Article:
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Seal on the secondary was just glad-wrap with a rubber band.

Did a bit of a smell/taste test this evening - Smell is more apple-y and sweeter, taste is not too bad - actually less tart than before. Definitely doesnt have any vinegar taste to it.

I racked it again to a new container, making sure to sanitise the hell out of everything and making sure I didnt get any of the 'skin' in the new one. I also added some extra sugar (to make some CO2) and topped it off with some water so there is almost no air left.
 

Greg.L

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Glad wrap and a rubber band!

I have heard of people doing that for beer but it won't work for cider. Your pictures are the inevitable result. You need a good solid seal for cider, preferably a rubber O-ring and screw-on plastic lid. What happened had nothing to do with sanitation, just inadequate equipment. The best way to do secondary is glass carboy filled to the top.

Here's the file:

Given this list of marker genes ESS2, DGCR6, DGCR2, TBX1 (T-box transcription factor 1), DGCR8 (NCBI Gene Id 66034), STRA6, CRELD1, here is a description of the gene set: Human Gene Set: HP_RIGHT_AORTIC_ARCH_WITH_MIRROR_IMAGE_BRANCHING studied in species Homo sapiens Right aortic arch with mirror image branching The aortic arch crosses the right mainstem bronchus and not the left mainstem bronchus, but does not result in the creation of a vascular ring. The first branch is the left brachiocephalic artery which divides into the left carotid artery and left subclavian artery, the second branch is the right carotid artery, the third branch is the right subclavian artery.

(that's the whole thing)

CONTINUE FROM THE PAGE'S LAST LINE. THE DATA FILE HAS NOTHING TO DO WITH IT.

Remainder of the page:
Fat Bastard

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Glad wrap and a rubber band!

I have heard of people doing that for beer but it won't work for cider. Your pictures are the inevitable result. You need a good solid seal for cider, preferably a rubber O-ring and screw-on plastic lid. What happened had nothing to do with sanitation, just inadequate equipment. The best way to do secondary is glass carboy filled to the top.